Elmer Bernstein

American composer of film scores (1932, New York - 2004, Ojai, California)

As a composer, conductor and arranger, Elmer Bernstein wrote for hundreds of films throughout his career. In 1968, he won an Oscar for the original score of “Thoroughly Modern Millie”, by George Roy Hill.

Elmer Bernstein studied composition under Roger Sessions and Stefan Wolpe at the Juilliard School of Music in New York, before joining the U.S. Air Force during the Second World War. Between 1939 and 1950, he regularly performed as a pianist. At the same time, he arranged American songs and composed original music for the radio show "Army Air Corps". Once the war was over, he moved to Hollywood and quickly emerged as a composer, thanks to his scores for drama films such as The Ten Commandments, The Great Escape or The Magnificent Seven. In 1949, the creation of the score for a United Nation radio programme caught the attention of Sidney Buchman, vice-president of Columbia Pictures. Buchman offered him the opportunity to write the score to Saturday’s Hero (1951) and Boots Malone (1952). During the McCarthy era, Bernstein faced censorship due to his political views and had to compose music for low-budget films. This experience gave him the opportunity to add some electronic music to his scores, and he later became a true pioneer among composers of film scores.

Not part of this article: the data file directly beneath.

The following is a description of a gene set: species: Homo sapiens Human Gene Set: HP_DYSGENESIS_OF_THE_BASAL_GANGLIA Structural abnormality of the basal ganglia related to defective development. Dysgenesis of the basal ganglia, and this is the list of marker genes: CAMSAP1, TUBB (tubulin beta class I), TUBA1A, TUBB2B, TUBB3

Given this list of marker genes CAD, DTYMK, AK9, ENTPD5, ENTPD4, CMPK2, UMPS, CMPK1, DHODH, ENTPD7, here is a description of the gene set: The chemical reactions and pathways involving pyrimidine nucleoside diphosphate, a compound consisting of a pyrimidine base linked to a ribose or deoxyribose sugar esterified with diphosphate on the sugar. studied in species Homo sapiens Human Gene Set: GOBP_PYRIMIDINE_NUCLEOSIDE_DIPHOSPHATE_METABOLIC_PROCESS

Elmer Bernstein was also the author of a musical comedy, How Now Dow Jones, of three orchestral suites and a number of classical compositions. His work has been the recipient of with many awards.

The interest that he expressed towards all musical genres could be seen both in the ballets by Jerome Robbins and in “Thriller”, the 14-minute horror-themed short film by Michael Jackson, in which he composed the scary, additional music.

5 key dates in the life of Elmer Bernstein:

1955: Introduced jazz as a narrative element in the soundtrack of The Man with the Golden Arm by Otto Preminger.

1968: Was awarded an Oscar for his score to Thoroughly Modern Millie by George Roy Hill.

1994: At the Academy Awards, he was nominated for the Best Original Score award for The Age of Innocence by Martin Scorsese.

1996: Honoured with a star on Hollywood Boulevard.

1999: Received an Honorary Doctorate of Music from Five Towns College in New York City.